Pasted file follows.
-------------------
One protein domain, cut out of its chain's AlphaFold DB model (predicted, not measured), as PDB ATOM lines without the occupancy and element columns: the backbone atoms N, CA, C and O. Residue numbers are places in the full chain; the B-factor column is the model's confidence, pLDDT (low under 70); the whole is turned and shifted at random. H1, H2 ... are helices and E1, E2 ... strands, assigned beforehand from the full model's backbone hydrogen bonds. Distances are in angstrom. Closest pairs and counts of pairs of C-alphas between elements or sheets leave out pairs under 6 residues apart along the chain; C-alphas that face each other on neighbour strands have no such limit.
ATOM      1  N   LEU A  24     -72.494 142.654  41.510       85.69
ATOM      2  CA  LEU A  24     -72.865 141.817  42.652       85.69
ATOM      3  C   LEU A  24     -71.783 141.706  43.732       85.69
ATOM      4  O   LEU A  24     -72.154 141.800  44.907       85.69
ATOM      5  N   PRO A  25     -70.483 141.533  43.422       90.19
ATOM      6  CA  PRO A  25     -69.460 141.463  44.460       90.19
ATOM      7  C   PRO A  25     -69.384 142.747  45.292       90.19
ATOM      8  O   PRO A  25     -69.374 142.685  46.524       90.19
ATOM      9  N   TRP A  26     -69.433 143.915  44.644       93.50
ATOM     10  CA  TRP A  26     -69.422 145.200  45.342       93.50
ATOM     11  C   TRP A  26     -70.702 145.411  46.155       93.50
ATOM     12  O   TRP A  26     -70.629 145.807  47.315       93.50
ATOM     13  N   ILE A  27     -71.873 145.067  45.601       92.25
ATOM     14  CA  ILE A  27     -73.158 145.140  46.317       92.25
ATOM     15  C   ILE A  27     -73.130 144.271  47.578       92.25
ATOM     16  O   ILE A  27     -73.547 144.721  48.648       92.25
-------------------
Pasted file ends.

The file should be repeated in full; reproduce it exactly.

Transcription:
One protein domain, cut out of its chain's AlphaFold DB model (predicted, not measured), as PDB ATOM lines without the occupancy and element columns: the backbone atoms N, CA, C and O. Residue numbers are places in the full chain; the B-factor column is the model's confidence, pLDDT (low under 70); the whole is turned and shifted at random. H1, H2 ... are helices and E1, E2 ... strands, assigned beforehand from the full model's backbone hydrogen bonds. Distances are in angstrom. Closest pairs and counts of pairs of C-alphas between elements or sheets leave out pairs under 6 residues apart along the chain; C-alphas that face each other on neighbour strands have no such limit.
ATOM      1  N   LEU A  24     -72.494 142.654  41.510       85.69
ATOM      2  CA  LEU A  24     -72.865 141.817  42.652       85.69
ATOM      3  C   LEU A  24     -71.783 141.706  43.732       85.69
ATOM      4  O   LEU A  24     -72.154 141.800  44.907       85.69
ATOM      5  N   PRO A  25     -70.483 141.533  43.422       90.19
ATOM      6  CA  PRO A  25     -69.460 141.463  44.460       90.19
ATOM      7  C   PRO A  25     -69.384 142.747  45.292       90.19
ATOM      8  O   PRO A  25     -69.374 142.685  46.524       90.19
ATOM      9  N   TRP A  26     -69.433 143.915  44.644       93.50
ATOM     10  CA  TRP A  26     -69.422 145.200  45.342       93.50
ATOM     11  C   TRP A  26     -70.702 145.411  46.155       93.50
ATOM     12  O   TRP A  26     -70.629 145.807  47.315       93.50
ATOM     13  N   ILE A  27     -71.873 145.067  45.601       92.25
ATOM     14  CA  ILE A  27     -73.158 145.140  46.317       92.25
ATOM     15  C   ILE A  27     -73.130 144.271  47.578       92.25
ATOM     16  O   ILE A  27     -73.547 144.721  48.648       92.25